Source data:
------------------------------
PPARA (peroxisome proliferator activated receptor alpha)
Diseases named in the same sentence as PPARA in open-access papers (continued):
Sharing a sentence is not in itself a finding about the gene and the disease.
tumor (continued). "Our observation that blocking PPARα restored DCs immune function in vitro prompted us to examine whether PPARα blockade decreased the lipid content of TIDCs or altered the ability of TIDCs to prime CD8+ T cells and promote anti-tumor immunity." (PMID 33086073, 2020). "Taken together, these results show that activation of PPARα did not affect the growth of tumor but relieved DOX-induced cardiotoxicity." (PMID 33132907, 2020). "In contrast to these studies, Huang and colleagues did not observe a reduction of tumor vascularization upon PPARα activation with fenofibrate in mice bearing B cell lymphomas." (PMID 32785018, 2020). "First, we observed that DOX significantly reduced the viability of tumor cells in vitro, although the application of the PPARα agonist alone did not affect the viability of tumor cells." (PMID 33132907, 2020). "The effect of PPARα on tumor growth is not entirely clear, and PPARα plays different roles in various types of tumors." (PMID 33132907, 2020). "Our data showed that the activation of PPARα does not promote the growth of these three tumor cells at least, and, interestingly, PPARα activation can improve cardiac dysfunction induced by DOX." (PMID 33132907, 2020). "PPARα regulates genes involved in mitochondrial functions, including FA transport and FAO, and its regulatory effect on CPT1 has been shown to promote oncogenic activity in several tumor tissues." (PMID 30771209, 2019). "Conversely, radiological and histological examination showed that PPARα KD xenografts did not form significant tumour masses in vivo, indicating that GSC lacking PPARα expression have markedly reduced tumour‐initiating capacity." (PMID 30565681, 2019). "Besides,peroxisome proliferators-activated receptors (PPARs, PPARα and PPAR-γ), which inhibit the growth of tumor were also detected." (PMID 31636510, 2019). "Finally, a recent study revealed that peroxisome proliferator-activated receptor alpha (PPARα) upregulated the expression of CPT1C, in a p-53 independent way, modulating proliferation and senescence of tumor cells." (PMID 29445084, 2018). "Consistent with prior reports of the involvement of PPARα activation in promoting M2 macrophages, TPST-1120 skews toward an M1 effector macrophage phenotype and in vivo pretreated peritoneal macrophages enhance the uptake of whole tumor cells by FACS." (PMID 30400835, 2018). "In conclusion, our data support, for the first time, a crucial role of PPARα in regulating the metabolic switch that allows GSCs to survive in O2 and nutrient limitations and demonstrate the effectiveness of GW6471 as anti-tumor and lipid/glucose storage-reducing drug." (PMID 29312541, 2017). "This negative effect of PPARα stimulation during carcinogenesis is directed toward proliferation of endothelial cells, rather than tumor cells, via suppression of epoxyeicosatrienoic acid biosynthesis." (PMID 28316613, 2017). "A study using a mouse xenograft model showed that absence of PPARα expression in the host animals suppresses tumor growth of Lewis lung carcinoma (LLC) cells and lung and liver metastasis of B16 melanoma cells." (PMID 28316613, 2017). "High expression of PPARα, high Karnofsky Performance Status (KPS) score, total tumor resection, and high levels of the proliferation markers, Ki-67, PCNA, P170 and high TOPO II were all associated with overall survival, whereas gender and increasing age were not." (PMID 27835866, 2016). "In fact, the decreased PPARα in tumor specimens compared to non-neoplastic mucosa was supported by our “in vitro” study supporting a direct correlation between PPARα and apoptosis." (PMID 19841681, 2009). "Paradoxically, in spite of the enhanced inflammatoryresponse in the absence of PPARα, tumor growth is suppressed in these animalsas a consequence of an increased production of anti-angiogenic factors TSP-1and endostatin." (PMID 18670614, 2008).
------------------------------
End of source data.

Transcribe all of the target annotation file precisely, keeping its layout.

PPARA (peroxisome proliferator activated receptor alpha)
Diseases named in the same sentence as PPARA in open-access papers (continued):
Sharing a sentence is not in itself a finding about the gene and the disease.
tumor (continued). "Our observation that blocking PPARα restored DCs immune function in vitro prompted us to examine whether PPARα blockade decreased the lipid content of TIDCs or altered the ability of TIDCs to prime CD8+ T cells and promote anti-tumor immunity." (PMID 33086073, 2020). "Taken together, these results show that activation of PPARα did not affect the growth of tumor but relieved DOX-induced cardiotoxicity." (PMID 33132907, 2020). "In contrast to these studies, Huang and colleagues did not observe a reduction of tumor vascularization upon PPARα activation with fenofibrate in mice bearing B cell lymphomas." (PMID 32785018, 2020). "First, we observed that DOX significantly reduced the viability of tumor cells in vitro, although the application of the PPARα agonist alone did not affect the viability of tumor cells." (PMID 33132907, 2020). "The effect of PPARα on tumor growth is not entirely clear, and PPARα plays different roles in various types of tumors." (PMID 33132907, 2020). "Our data showed that the activation of PPARα does not promote the growth of these three tumor cells at least, and, interestingly, PPARα activation can improve cardiac dysfunction induced by DOX." (PMID 33132907, 2020). "PPARα regulates genes involved in mitochondrial functions, including FA transport and FAO, and its regulatory effect on CPT1 has been shown to promote oncogenic activity in several tumor tissues." (PMID 30771209, 2019). "Conversely, radiological and histological examination showed that PPARα KD xenografts did not form significant tumour masses in vivo, indicating that GSC lacking PPARα expression have markedly reduced tumour‐initiating capacity." (PMID 30565681, 2019). "Besides,peroxisome proliferators-activated receptors (PPARs, PPARα and PPAR-γ), which inhibit the growth of tumor were also detected." (PMID 31636510, 2019). "Finally, a recent study revealed that peroxisome proliferator-activated receptor alpha (PPARα) upregulated the expression of CPT1C, in a p-53 independent way, modulating proliferation and senescence of tumor cells." (PMID 29445084, 2018). "Consistent with prior reports of the involvement of PPARα activation in promoting M2 macrophages, TPST-1120 skews toward an M1 effector macrophage phenotype and in vivo pretreated peritoneal macrophages enhance the uptake of whole tumor cells by FACS." (PMID 30400835, 2018). "In conclusion, our data support, for the first time, a crucial role of PPARα in regulating the metabolic switch that allows GSCs to survive in O2 and nutrient limitations and demonstrate the effectiveness of GW6471 as anti-tumor and lipid/glucose storage-reducing drug." (PMID 29312541, 2017). "This negative effect of PPARα stimulation during carcinogenesis is directed toward proliferation of endothelial cells, rather than tumor cells, via suppression of epoxyeicosatrienoic acid biosynthesis." (PMID 28316613, 2017). "A study using a mouse xenograft model showed that absence of PPARα expression in the host animals suppresses tumor growth of Lewis lung carcinoma (LLC) cells and lung and liver metastasis of B16 melanoma cells." (PMID 28316613, 2017). "High expression of PPARα, high Karnofsky Performance Status (KPS) score, total tumor resection, and high levels of the proliferation markers, Ki-67, PCNA, P170 and high TOPO II were all associated with overall survival, whereas gender and increasing age were not." (PMID 27835866, 2016). "In fact, the decreased PPARα in tumor specimens compared to non-neoplastic mucosa was supported by our “in vitro” study supporting a direct correlation between PPARα and apoptosis." (PMID 19841681, 2009). "Paradoxically, in spite of the enhanced inflammatoryresponse in the absence of PPARα, tumor growth is suppressed in these animalsas a consequence of an increased production of anti-angiogenic factors TSP-1and endostatin." (PMID 18670614, 2008).